5. What other thoughts would you like to share about the program?
The NORDP Mentoring Program has been excellent! Hearing a perspective from someone outside my institution has allowed me to learn more broadly about research development. During our hour-long meeting each month, I enjoy asking questions, hearing about resources my mentor has found helpful, and exchanging ideas. I see the Mentoring Program as a great starting point for learning how to develop a professional network that includes multiple mentors with expertise in different areas, and also mentees as I grow in my experience.
Have you ever been influenced by someone and chances are that person never even knew their impact on you?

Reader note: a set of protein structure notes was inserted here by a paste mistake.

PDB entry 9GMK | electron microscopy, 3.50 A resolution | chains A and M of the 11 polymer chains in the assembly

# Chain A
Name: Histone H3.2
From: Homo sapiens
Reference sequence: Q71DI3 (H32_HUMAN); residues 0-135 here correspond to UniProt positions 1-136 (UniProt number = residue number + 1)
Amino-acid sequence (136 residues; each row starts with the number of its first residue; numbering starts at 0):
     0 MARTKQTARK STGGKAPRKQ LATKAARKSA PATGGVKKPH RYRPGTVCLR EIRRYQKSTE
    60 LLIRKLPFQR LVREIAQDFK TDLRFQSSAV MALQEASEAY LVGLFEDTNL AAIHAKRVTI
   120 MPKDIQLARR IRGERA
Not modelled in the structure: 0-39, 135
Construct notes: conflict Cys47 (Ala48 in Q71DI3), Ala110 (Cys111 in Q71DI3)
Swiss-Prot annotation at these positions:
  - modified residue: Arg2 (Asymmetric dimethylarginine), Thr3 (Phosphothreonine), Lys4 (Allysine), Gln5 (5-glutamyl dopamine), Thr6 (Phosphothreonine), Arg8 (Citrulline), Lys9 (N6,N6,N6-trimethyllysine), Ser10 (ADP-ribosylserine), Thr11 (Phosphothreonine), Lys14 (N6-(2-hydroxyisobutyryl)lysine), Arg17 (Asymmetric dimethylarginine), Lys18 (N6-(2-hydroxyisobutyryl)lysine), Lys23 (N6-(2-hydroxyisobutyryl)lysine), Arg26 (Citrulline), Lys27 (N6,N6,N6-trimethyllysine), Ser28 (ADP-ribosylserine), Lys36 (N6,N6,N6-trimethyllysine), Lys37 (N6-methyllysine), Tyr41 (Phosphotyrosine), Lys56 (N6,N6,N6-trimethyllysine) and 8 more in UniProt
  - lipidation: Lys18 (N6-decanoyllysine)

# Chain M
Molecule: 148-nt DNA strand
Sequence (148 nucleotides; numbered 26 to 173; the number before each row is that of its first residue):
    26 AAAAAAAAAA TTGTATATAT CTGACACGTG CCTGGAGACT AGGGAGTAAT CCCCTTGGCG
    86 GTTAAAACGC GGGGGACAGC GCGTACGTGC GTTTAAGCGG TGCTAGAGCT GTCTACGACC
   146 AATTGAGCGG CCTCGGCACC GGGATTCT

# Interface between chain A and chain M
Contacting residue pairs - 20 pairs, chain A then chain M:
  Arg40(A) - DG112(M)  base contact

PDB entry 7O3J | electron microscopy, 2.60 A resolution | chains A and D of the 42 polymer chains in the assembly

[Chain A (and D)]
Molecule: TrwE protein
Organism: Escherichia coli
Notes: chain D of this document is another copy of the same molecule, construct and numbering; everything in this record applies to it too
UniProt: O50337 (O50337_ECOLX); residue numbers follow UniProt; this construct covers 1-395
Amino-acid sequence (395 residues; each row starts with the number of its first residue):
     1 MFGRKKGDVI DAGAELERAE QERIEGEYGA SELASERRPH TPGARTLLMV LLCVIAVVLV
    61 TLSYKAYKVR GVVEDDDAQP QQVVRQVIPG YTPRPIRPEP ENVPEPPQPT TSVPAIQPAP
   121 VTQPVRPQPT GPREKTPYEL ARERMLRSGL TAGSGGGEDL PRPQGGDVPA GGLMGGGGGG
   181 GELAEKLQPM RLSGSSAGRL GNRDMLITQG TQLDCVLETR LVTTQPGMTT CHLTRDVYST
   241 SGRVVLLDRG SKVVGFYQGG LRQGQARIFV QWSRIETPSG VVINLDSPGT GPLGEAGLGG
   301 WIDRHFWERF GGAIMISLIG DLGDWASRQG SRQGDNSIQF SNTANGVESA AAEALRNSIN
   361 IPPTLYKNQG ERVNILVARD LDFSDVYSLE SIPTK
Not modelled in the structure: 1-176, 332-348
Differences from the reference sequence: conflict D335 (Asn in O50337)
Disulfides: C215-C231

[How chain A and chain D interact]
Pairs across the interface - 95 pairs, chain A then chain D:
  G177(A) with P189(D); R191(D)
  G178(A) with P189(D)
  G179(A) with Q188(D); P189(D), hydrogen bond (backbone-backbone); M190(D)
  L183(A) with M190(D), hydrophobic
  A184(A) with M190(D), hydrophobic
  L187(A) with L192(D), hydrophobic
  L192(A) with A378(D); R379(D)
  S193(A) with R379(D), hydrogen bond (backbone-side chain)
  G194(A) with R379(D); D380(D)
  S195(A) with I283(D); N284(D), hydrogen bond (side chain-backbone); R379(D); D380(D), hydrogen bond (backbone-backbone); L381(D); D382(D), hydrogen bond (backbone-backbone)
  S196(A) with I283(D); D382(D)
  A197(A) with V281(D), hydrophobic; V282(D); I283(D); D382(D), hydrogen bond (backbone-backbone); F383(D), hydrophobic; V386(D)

During the 2013 Annual NORDP meeting in Austin, TX I was invited to join a dinner group hosted by Ioannis Konstantinidis. It turned out that the dinner group was full, but he told me to come anyway. We walked a short distance to a restaurant and when we sat down at our table Ioannis told us about the rich history of the restaurant, Threadgills. I love history, music, and stories so I was captivated: a country music lover, Kenneth Threadgill, opened a filling station in Austin, TX in the 1930s and was granted a beer license, making him the first person in the county with alcohol. His filling station/tavern became a popular place for musicians who played in the area to grab a drink after their shows. Threadgill loved people and found that music “smoothed out…conflicts that usually occurred when longhairs crossed paths with rednecks.” In the 1960s his establishment welcomed “folkies, hippies, and beatniks” to sing on Wednesday nights. Janis Joplin is said to have developed her “brassy” style at Threadgills. (For more information on Threadgills, visit http://www.threadgills.com/history/).